Another poet who spoke at the event, University of Kansas graduate Jamera NaQuai, recited a poem titled “Black Girl Blues” chronicling her experience as a black girl and woman. The poem is part of the book she published last month called “So Black I’m Blue”.
“When I was eight, my mom first permed my hair,” NaQuai said. “She told me it would make me look pretty. I remember the chemicals burning the folds of my scalp and I begged her to rinse it out. ‘Just a few more minutes. Don’t you want to be pretty? J I wiped away the tears, I clenched my teeth and let the blade spread to the nape of my neck. I want to be pretty.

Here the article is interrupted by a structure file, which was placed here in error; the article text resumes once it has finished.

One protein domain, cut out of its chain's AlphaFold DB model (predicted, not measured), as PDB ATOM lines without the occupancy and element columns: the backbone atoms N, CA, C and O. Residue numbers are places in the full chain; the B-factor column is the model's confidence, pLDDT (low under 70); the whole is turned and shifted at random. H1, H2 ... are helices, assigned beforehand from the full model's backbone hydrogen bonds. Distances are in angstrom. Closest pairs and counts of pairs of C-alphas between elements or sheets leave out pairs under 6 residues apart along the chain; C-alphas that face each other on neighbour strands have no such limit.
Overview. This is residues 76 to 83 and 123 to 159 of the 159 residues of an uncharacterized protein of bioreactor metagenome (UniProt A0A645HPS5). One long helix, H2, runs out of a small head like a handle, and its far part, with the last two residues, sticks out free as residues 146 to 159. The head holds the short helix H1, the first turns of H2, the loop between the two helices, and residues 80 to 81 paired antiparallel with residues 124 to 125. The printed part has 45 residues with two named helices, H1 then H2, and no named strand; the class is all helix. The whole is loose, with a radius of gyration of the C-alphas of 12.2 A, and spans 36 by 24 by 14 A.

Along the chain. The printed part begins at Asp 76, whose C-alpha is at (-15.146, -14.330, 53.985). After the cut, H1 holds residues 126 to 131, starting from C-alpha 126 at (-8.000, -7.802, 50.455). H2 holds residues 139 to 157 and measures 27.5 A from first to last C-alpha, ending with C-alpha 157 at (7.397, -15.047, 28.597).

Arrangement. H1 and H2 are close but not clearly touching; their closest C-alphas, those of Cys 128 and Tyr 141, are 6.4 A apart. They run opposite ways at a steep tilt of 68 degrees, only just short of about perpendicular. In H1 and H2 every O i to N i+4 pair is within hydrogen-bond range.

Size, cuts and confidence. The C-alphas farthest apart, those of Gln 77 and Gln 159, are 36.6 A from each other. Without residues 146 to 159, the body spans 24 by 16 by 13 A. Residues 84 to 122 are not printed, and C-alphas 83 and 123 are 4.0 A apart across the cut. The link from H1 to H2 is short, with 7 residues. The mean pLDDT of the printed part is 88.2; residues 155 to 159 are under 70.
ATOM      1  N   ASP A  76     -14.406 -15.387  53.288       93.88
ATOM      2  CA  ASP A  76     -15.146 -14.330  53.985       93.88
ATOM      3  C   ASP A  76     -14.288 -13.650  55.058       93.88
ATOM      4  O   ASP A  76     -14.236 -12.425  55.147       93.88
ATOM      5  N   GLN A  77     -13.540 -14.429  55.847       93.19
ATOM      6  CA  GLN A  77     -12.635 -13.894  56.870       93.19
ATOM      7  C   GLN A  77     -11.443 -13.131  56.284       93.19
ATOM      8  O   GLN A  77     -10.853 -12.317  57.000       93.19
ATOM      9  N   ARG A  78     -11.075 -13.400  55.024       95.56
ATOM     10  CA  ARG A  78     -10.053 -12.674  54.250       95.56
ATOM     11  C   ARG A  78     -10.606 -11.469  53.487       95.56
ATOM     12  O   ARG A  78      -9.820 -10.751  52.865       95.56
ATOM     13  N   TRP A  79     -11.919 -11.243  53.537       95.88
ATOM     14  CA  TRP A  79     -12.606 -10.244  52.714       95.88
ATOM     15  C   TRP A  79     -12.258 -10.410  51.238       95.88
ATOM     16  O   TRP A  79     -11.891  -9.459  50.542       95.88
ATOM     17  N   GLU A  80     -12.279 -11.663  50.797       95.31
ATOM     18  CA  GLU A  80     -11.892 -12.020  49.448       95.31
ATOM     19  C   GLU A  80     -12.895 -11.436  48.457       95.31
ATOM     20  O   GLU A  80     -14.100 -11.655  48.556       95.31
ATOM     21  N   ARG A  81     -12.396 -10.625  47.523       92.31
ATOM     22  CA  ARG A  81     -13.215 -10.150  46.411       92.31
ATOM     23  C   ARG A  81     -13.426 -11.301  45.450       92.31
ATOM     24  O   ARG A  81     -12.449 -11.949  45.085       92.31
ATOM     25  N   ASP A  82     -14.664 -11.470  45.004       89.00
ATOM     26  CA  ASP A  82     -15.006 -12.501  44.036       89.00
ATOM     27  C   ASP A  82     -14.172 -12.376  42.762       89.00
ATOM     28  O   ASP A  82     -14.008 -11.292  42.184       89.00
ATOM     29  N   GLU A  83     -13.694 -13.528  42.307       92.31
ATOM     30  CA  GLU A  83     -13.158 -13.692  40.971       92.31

In her poem, she says white America keeps flying.
“Now you’ve taken our black girl bodies and put them on a totem pole with Kardashian’s name engraved on it and the black girl is left down there staring up into the air singing the black girl blues because her skin is too dark and her boxer braids are too frizzy,” NaQuai said. “But I say to this little black girl, stand up straight. If the only way to be black and to be a woman is to be angry, then be angry.
NaQuai said it was a poem she wrote right after graduating from high school, but it still feels relevant and brings out the same passion and anger she felt when she wrote it.
“It was really just me recounting my experience as a black girl — you know, my childhood and my experiences with racism growing up and really how it became more egregious,” NaQuai said. “I’ve performed this poem before and each time it consumes me like I feel it in every fiber of my being, so it’s always fun.”